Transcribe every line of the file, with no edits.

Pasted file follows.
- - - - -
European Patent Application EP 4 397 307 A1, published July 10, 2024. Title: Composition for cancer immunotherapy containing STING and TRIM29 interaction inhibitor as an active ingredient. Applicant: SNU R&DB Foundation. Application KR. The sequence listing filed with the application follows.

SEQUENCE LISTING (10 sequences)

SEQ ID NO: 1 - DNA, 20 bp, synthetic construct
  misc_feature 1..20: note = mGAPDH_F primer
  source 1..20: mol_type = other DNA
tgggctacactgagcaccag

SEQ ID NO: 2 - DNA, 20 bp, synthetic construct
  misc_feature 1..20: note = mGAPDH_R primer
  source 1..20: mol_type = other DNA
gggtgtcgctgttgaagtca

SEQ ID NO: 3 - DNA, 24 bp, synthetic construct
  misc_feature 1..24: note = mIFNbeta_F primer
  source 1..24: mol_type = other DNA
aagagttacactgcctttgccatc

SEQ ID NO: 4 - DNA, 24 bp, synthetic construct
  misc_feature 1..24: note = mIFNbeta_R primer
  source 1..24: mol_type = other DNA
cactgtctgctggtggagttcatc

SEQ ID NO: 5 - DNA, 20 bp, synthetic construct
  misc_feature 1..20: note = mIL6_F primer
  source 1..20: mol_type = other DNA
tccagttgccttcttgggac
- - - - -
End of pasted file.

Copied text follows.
European Patent Application EP 4 397 307 A1, published July 10, 2024. Title: Composition for cancer immunotherapy containing STING and TRIM29 interaction inhibitor as an active ingredient. Applicant: SNU R&DB Foundation. Application KR. The sequence listing filed with the application follows.

SEQUENCE LISTING (10 sequences)

SEQ ID NO: 1 - DNA, 20 bp, synthetic construct
  misc_feature 1..20: note = mGAPDH_F primer
  source 1..20: mol_type = other DNA
tgggctacactgagcaccag

SEQ ID NO: 2 - DNA, 20 bp, synthetic construct
  misc_feature 1..20: note = mGAPDH_R primer
  source 1..20: mol_type = other DNA
gggtgtcgctgttgaagtca

SEQ ID NO: 3 - DNA, 24 bp, synthetic construct
  misc_feature 1..24: note = mIFNbeta_F primer
  source 1..24: mol_type = other DNA
aagagttacactgcctttgccatc

SEQ ID NO: 4 - DNA, 24 bp, synthetic construct
  misc_feature 1..24: note = mIFNbeta_R primer
  source 1..24: mol_type = other DNA
cactgtctgctggtggagttcatc

SEQ ID NO: 5 - DNA, 20 bp, synthetic construct
  misc_feature 1..20: note = mIL6_F primer
  source 1..20: mol_type = other DNA
tccagttgccttcttgggac